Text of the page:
At first the chancery court was very unpredictable as it didn’t follow any basis of law, just merely the chancellor’s judgement and eventually these did form a precedent but anyway between 1673-1828 guidelines were prescribed and these were known as equitable maxims. Examples of equitable maxims include: (i) He who comes to equity must come with clean hands i.e.should not be trying to use equity for unfair and unjust reasons e.g. D&C Builders v Rees [1966] 2 QB 617; (ii) Equity looks at intention not the form i.e. equity will look at what intention has the person come here with not what they have done or history etc; and (iii) He who seeks equity must do equity i.e. equity must apply both ways its a kind of negotiation e.g. Chappell v Times Newspapers [1975] 1 WLR 482.
Examples of equitable remedies include: (i) specific performance so to compel a party to fulfill their contractual obligation e.g. Beswick v Beswick [1967] 2 All ER 1197; (ii) rescission so a resolution that brings the parties as far away as possible from original contractual position e.g. Redgrave v Hurd (1881) LR 20 ChD 1; and (iii) injunction so to cease a party from doing certain acts e.g. Lumley v Wagner [1843-60] All ER 814.

The Chancery court was successful in fulfilling its purpose of dispute settlement. However, there were conflicts with the regular Common law courts, outcomes were unpredictable and it suddenly had also had president over where common law and equity clashed. The King clearly stated the president of equity in the Earl of Oxford’s case (1615) 1 REP Ch 1 where the chancery court found the common law courts to have committed fraud and they put an injunction on the common law court. This dissatisfaction caused by the Chancery Court can be seen in comments such as ‘equity varies with the length of the chancellor’s foot’ (John Seldon, jurist). So Parliament put an end to this in 1873-1875 by creating the Judicature Act which stated that it the common law courts’ responsibility both to practice equity as well as common law reasoning. This tension between two sets of laws even in the one court has given scope for judicial creativity for making law.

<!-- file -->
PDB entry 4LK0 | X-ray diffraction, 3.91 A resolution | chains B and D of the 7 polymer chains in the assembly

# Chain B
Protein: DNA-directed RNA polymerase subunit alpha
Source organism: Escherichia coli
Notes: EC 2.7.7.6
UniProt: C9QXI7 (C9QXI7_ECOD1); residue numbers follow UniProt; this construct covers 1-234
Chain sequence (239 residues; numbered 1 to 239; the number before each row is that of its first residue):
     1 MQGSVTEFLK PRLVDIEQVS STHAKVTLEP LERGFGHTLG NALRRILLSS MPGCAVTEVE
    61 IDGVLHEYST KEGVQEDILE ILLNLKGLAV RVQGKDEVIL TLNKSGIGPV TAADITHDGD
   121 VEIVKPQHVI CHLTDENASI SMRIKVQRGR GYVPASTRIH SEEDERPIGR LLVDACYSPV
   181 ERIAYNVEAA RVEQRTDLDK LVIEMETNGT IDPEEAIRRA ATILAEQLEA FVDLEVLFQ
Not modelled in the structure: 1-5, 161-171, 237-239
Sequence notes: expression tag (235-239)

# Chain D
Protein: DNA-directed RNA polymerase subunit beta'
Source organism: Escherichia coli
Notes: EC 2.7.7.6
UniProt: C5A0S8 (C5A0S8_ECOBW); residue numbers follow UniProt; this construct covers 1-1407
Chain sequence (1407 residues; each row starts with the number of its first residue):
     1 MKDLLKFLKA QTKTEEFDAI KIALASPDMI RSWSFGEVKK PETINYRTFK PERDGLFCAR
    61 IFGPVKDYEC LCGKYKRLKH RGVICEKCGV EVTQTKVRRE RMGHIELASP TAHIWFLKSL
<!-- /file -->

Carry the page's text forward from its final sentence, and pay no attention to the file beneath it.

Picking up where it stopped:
It is important to note that equity itself is not a self-sufficient system, as Maitland says it is a ‘gloss’ on the common-law system, bettering the defects of common law. It is also important for studying precedent because it shows the value and need of precedent. Precedent which is a form of equity has been created to rectify some of issues and hardships associated with a common law system.

Sources of English Law

Here is a little table I put together on Sources of English Law!


Case Law
Judicial decisions, precedent
To create law on a flexible case by case basis. However, written legislation has the power to override these sources.
  • Flexible
  • Promotes fairness and precedent can be consistent and certain.